Walter Lindrum

Walter Albert Lindrum
Walter Albert Lindrum, OBE (29 August 1898 – 30 July 1960), often known as Wally Lindrum, was an Australian professional player of English billiards who held the World Professional Billiards Championship from 1933 until his retirement in 1950.wikipedia
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William Weston (billiards)

William (Billy) WestonBilly Weston
Much of his childhood was spent practising billiards for up to twelve hours per day, under his father's tutelage on his two billiard tables in the Palace Hotel in Kalgoorlie, and also guided by William (Billy) Weston, a former New Zealand Billiard Champion, who owned a billiard saloon at the corner of Brookman and Wilson Streets in Kalgoorlie.
William (Billy) Weston (1847–1935) was an Australasian billiards champion and was an early teacher of former world champion,Walter Lindrum.

English billiards

billiardsbilliardBilliard Room
Walter Albert Lindrum, OBE (29 August 1898 – 30 July 1960), often known as Wally Lindrum, was an Australian professional player of English billiards who held the World Professional Billiards Championship from 1933 until his retirement in 1950.
It also became favored in British colonies; the game's longest-running champion was an Australian, Walter Lindrum, who held the World Professional Billiards Championship from 1933 until his retirement in 1950.

Joe Davis

JoeJoseph DavisMr. Snooker
Lindrum and his main rivals, McConarchy, Smith, Joe Davis (World Champion 1928–1932) and Tom Newman (World Champion 1921–1922, 1924–1927), were called in the press "the big five"
He contested the final two more times in 1933 and 1934 losing on both occasions to Australian Walter Lindrum.

World Billiards Championship (English billiards)

World Professional Billiards ChampionshipWorld Billiards ChampionshipWorld Billiards Champion
Walter Albert Lindrum, OBE (29 August 1898 – 30 July 1960), often known as Wally Lindrum, was an Australian professional player of English billiards who held the World Professional Billiards Championship from 1933 until his retirement in 1950. Lindrum's grandfather, Frederick William Lindrum I, was Australia's first World Professional Billiards Champion having defeated the English master, John Roberts, Sr., in 1869. It was not until 1929 that Willie Smith, World Champion in 1920 and 1923, and one of the best English billiards players of the time, visited Australia and played three fairly even matches against Lindrum.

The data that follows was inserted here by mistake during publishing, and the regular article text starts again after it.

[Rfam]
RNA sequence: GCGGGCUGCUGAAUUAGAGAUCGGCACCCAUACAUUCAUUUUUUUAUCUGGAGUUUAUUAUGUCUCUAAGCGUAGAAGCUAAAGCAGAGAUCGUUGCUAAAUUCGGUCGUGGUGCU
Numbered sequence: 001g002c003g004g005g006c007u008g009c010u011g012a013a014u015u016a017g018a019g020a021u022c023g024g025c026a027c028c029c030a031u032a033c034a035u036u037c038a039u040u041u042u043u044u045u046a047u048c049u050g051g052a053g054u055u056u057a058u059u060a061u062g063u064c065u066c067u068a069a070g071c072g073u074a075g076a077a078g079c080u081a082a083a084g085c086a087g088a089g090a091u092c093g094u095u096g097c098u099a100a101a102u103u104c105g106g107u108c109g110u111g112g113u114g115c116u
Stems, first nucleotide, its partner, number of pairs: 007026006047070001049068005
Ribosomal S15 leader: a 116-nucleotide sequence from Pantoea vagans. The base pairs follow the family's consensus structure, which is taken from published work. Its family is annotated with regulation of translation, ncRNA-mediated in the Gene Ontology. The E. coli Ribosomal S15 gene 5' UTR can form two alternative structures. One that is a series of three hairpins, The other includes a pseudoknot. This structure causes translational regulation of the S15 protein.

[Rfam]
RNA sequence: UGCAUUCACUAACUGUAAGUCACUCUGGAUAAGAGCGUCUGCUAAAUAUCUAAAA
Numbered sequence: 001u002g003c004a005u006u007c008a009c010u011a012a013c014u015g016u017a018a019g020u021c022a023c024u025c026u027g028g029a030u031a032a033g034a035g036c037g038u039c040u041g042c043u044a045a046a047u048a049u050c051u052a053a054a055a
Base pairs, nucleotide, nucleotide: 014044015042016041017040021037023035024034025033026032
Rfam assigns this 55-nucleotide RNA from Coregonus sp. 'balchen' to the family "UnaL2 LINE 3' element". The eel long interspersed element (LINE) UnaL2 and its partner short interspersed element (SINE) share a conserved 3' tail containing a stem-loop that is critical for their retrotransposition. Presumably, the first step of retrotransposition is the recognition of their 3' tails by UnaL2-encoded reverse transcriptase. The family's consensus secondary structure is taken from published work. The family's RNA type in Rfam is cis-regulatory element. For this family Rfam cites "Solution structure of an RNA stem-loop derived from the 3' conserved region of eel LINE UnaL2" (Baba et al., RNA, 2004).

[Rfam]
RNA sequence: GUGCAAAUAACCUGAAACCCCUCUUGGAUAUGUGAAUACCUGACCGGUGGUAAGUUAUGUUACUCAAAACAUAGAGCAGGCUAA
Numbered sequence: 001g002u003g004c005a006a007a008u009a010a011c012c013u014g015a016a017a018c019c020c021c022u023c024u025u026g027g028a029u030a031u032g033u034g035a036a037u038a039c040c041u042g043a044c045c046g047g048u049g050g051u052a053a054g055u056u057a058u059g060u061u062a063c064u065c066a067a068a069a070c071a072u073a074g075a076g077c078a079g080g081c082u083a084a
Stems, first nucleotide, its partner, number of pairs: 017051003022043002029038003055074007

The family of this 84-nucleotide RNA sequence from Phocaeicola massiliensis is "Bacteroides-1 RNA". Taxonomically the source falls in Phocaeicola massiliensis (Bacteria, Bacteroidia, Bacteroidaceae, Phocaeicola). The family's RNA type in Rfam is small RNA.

In 1934, the tournament was won by Walter Lindrum, and the championship then collapsed.

Sport Australia Hall of Fame Awards

Sport Australia Hall of FameSport Australia Hall of Fame Don AwardSport Australia Hall of Fame.
Lindrum was inducted into the Sport Australia Hall of Fame and the Western Australia Sporting Hall of Champions in 1985.

1958 New Year Honours

1958
He was made a Member of the Order of the British Empire (MBE) in 1951, and an Officer of the order (OBE) in the 1958 New Year Honours list.

Albert Park, Victoria

Albert ParkSouth Melbourne BeachAlbert Park, Melbourne
His house in Melbourne at 158 Kerferd Road, Albert Park, is noted for its historical association with him by the Port Phillip Council.

Order of the British Empire

OBECBEMBE
Walter Albert Lindrum, OBE (29 August 1898 – 30 July 1960), often known as Wally Lindrum, was an Australian professional player of English billiards who held the World Professional Billiards Championship from 1933 until his retirement in 1950. He was made a Member of the Order of the British Empire (MBE) in 1951, and an Officer of the order (OBE) in the 1958 New Year Honours list.

Australia

AUSAustralianCommonwealth of Australia
Walter Albert Lindrum, OBE (29 August 1898 – 30 July 1960), often known as Wally Lindrum, was an Australian professional player of English billiards who held the World Professional Billiards Championship from 1933 until his retirement in 1950.